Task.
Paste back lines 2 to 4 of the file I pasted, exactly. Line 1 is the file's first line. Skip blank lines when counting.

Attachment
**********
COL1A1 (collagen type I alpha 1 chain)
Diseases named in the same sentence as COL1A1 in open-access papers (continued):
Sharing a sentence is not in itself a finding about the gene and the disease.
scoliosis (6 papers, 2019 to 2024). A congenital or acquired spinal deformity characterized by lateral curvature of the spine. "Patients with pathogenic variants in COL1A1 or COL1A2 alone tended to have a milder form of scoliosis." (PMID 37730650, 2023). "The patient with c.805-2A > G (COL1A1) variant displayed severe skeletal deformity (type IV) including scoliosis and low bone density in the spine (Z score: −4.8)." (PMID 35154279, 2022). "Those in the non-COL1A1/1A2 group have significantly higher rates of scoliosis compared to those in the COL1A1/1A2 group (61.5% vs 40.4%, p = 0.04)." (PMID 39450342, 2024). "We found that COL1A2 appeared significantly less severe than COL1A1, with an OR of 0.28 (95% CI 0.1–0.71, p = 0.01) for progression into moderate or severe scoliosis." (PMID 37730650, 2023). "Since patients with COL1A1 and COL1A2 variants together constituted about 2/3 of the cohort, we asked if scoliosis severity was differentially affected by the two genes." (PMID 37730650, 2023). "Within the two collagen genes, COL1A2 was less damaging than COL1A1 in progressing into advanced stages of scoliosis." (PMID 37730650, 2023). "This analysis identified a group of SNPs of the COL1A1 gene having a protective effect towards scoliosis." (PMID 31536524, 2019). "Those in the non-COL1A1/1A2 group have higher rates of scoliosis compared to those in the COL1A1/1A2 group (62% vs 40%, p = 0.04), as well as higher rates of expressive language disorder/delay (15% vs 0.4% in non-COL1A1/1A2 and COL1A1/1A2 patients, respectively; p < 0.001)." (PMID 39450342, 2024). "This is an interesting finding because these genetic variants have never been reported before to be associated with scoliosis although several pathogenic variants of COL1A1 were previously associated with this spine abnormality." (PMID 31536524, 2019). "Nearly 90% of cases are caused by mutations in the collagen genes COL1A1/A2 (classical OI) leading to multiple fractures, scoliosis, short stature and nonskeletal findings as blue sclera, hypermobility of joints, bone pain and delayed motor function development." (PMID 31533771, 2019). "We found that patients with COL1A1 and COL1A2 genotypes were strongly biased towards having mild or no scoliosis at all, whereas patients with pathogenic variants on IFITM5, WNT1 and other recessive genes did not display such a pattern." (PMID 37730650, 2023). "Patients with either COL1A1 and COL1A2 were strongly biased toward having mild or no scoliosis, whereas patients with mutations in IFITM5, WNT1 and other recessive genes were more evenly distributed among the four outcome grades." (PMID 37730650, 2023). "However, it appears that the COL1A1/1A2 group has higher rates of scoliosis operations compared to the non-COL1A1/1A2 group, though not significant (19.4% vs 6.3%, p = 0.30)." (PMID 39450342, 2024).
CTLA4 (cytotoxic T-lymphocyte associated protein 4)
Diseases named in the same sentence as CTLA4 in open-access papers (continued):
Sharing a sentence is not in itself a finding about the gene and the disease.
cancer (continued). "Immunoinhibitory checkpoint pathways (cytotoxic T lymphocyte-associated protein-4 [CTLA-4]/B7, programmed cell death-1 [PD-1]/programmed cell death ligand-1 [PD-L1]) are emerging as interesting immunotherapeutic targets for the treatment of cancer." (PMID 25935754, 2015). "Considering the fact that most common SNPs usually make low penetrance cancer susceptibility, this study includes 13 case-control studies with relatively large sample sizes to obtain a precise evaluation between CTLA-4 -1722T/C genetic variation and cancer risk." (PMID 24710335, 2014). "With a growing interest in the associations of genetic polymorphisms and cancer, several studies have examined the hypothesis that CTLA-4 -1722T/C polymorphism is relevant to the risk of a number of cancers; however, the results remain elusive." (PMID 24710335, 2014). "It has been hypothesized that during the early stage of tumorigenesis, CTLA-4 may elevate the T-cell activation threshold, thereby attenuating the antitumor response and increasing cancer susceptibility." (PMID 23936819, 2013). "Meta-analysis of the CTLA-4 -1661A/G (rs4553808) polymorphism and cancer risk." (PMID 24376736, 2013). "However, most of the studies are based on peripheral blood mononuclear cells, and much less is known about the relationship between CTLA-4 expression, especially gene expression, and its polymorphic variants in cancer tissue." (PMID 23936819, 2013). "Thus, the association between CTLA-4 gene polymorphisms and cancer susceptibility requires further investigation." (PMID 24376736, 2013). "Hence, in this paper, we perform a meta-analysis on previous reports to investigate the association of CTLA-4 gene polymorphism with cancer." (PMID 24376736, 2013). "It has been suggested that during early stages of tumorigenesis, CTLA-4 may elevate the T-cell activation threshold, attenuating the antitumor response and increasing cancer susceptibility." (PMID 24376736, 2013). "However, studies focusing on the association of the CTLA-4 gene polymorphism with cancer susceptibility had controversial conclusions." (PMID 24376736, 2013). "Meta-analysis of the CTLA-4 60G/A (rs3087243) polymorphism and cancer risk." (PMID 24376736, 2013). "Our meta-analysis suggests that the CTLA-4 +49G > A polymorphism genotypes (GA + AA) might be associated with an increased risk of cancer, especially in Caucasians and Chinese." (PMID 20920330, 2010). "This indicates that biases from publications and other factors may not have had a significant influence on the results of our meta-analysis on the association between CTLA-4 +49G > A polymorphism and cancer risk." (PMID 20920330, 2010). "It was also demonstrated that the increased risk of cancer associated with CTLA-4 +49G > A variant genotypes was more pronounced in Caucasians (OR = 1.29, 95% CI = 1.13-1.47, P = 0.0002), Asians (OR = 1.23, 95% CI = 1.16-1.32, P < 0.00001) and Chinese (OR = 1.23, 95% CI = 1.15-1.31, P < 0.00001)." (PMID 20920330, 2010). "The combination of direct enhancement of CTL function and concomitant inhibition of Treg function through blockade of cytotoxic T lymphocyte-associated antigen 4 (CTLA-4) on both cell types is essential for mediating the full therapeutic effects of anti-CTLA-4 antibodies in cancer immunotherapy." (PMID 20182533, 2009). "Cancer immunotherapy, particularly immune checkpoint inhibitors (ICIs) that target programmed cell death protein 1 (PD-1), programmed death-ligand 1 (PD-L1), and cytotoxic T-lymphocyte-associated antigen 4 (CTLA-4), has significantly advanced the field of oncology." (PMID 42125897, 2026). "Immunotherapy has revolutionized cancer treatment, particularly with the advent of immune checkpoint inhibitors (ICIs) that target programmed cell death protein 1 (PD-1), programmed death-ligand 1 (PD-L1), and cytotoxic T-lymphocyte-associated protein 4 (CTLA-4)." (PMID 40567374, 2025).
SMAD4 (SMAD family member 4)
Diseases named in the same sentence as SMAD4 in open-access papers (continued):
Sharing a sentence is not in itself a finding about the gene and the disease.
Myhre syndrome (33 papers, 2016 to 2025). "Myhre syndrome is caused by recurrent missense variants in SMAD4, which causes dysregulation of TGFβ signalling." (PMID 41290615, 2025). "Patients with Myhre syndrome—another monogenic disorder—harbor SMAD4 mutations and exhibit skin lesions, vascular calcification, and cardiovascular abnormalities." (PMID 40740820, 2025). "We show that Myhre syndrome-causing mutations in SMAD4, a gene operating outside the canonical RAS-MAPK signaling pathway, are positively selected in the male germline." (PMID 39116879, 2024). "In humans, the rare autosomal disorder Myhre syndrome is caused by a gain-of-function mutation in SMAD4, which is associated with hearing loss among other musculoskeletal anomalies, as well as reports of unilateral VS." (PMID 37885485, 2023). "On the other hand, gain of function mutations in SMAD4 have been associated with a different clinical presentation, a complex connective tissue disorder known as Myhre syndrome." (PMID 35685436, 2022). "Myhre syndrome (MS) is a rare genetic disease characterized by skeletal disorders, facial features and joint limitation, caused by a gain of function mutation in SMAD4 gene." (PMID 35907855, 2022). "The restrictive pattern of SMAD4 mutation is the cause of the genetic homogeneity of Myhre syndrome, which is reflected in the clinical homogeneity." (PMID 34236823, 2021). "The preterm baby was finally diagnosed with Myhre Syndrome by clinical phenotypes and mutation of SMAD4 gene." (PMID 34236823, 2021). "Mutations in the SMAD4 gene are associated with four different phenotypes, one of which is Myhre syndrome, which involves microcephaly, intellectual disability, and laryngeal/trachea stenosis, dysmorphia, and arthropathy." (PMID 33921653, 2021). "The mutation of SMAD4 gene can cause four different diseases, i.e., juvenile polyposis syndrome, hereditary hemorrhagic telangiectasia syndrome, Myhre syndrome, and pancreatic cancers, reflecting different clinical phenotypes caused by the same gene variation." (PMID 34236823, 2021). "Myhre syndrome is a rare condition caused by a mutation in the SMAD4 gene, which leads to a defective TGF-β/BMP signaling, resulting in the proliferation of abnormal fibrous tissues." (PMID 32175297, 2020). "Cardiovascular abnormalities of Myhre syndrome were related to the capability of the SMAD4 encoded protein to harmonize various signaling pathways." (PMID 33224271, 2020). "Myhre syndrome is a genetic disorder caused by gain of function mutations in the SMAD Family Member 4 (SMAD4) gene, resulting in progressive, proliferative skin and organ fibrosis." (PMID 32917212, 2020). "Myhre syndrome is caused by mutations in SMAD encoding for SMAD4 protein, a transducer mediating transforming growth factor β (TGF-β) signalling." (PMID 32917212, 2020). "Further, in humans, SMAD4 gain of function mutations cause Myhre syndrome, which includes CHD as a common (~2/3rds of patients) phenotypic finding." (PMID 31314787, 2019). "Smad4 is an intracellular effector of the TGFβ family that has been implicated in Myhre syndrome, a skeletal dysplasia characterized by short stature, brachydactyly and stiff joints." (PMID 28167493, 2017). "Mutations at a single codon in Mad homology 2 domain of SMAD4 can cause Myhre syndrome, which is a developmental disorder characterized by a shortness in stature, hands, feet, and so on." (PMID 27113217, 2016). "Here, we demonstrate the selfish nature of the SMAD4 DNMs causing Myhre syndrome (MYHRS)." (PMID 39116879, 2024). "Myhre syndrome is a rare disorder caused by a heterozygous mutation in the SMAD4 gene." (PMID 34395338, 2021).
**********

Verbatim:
Diseases named in the same sentence as COL1A1 in open-access papers (continued):
Sharing a sentence is not in itself a finding about the gene and the disease.
scoliosis (6 papers, 2019 to 2024). A congenital or acquired spinal deformity characterized by lateral curvature of the spine. "Patients with pathogenic variants in COL1A1 or COL1A2 alone tended to have a milder form of scoliosis." (PMID 37730650, 2023). "The patient with c.805-2A > G (COL1A1) variant displayed severe skeletal deformity (type IV) including scoliosis and low bone density in the spine (Z score: −4.8)." (PMID 35154279, 2022). "Those in the non-COL1A1/1A2 group have significantly higher rates of scoliosis compared to those in the COL1A1/1A2 group (61.5% vs 40.4%, p = 0.04)." (PMID 39450342, 2024). "We found that COL1A2 appeared significantly less severe than COL1A1, with an OR of 0.28 (95% CI 0.1–0.71, p = 0.01) for progression into moderate or severe scoliosis." (PMID 37730650, 2023). "Since patients with COL1A1 and COL1A2 variants together constituted about 2/3 of the cohort, we asked if scoliosis severity was differentially affected by the two genes." (PMID 37730650, 2023). "Within the two collagen genes, COL1A2 was less damaging than COL1A1 in progressing into advanced stages of scoliosis." (PMID 37730650, 2023). "This analysis identified a group of SNPs of the COL1A1 gene having a protective effect towards scoliosis." (PMID 31536524, 2019). "Those in the non-COL1A1/1A2 group have higher rates of scoliosis compared to those in the COL1A1/1A2 group (62% vs 40%, p = 0.04), as well as higher rates of expressive language disorder/delay (15% vs 0.4% in non-COL1A1/1A2 and COL1A1/1A2 patients, respectively; p < 0.001)." (PMID 39450342, 2024). "This is an interesting finding because these genetic variants have never been reported before to be associated with scoliosis although several pathogenic variants of COL1A1 were previously associated with this spine abnormality." (PMID 31536524, 2019). "Nearly 90% of cases are caused by mutations in the collagen genes COL1A1/A2 (classical OI) leading to multiple fractures, scoliosis, short stature and nonskeletal findings as blue sclera, hypermobility of joints, bone pain and delayed motor function development." (PMID 31533771, 2019). "We found that patients with COL1A1 and COL1A2 genotypes were strongly biased towards having mild or no scoliosis at all, whereas patients with pathogenic variants on IFITM5, WNT1 and other recessive genes did not display such a pattern." (PMID 37730650, 2023). "Patients with either COL1A1 and COL1A2 were strongly biased toward having mild or no scoliosis, whereas patients with mutations in IFITM5, WNT1 and other recessive genes were more evenly distributed among the four outcome grades." (PMID 37730650, 2023). "However, it appears that the COL1A1/1A2 group has higher rates of scoliosis operations compared to the non-COL1A1/1A2 group, though not significant (19.4% vs 6.3%, p = 0.30)." (PMID 39450342, 2024).